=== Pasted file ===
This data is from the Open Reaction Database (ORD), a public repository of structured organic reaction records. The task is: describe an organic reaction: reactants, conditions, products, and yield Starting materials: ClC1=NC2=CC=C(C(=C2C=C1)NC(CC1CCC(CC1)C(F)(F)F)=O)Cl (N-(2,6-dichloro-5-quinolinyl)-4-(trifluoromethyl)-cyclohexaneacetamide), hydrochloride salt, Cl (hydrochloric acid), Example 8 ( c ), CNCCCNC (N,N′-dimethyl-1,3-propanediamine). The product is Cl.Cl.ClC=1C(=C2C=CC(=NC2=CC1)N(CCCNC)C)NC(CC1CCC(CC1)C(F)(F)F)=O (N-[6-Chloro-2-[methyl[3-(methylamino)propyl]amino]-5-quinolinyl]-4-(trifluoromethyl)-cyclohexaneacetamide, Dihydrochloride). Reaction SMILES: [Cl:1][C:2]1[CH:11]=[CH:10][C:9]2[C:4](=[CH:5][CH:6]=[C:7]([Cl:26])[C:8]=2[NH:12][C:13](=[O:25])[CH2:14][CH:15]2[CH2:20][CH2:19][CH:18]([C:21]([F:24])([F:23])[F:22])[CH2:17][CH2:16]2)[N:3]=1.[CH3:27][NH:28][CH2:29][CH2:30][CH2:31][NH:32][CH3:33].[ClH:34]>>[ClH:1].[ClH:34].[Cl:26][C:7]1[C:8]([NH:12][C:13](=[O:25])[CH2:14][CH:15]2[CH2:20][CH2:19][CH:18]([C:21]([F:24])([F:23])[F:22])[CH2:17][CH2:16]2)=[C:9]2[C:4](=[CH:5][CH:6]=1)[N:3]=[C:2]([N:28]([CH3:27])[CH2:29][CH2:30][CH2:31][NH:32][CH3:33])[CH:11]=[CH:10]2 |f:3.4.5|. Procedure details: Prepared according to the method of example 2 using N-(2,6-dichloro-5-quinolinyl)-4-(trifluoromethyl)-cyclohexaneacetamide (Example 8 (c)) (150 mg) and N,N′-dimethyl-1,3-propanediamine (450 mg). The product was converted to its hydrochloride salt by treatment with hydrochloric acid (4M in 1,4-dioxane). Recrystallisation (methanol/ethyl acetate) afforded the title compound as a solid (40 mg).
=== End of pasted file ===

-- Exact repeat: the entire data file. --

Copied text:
This data is from the Open Reaction Database (ORD), a public repository of structured organic reaction records. The task is: describe an organic reaction: reactants, conditions, products, and yield Starting materials: ClC1=NC2=CC=C(C(=C2C=C1)NC(CC1CCC(CC1)C(F)(F)F)=O)Cl (N-(2,6-dichloro-5-quinolinyl)-4-(trifluoromethyl)-cyclohexaneacetamide), hydrochloride salt, Cl (hydrochloric acid), Example 8 ( c ), CNCCCNC (N,N′-dimethyl-1,3-propanediamine). The product is Cl.Cl.ClC=1C(=C2C=CC(=NC2=CC1)N(CCCNC)C)NC(CC1CCC(CC1)C(F)(F)F)=O (N-[6-Chloro-2-[methyl[3-(methylamino)propyl]amino]-5-quinolinyl]-4-(trifluoromethyl)-cyclohexaneacetamide, Dihydrochloride). Reaction SMILES: [Cl:1][C:2]1[CH:11]=[CH:10][C:9]2[C:4](=[CH:5][CH:6]=[C:7]([Cl:26])[C:8]=2[NH:12][C:13](=[O:25])[CH2:14][CH:15]2[CH2:20][CH2:19][CH:18]([C:21]([F:24])([F:23])[F:22])[CH2:17][CH2:16]2)[N:3]=1.[CH3:27][NH:28][CH2:29][CH2:30][CH2:31][NH:32][CH3:33].[ClH:34]>>[ClH:1].[ClH:34].[Cl:26][C:7]1[C:8]([NH:12][C:13](=[O:25])[CH2:14][CH:15]2[CH2:20][CH2:19][CH:18]([C:21]([F:24])([F:23])[F:22])[CH2:17][CH2:16]2)=[C:9]2[C:4](=[CH:5][CH:6]=1)[N:3]=[C:2]([N:28]([CH3:27])[CH2:29][CH2:30][CH2:31][NH:32][CH3:33])[CH:11]=[CH:10]2 |f:3.4.5|. Procedure details: Prepared according to the method of example 2 using N-(2,6-dichloro-5-quinolinyl)-4-(trifluoromethyl)-cyclohexaneacetamide (Example 8 (c)) (150 mg) and N,N′-dimethyl-1,3-propanediamine (450 mg). The product was converted to its hydrochloride salt by treatment with hydrochloric acid (4M in 1,4-dioxane). Recrystallisation (methanol/ethyl acetate) afforded the title compound as a solid (40 mg).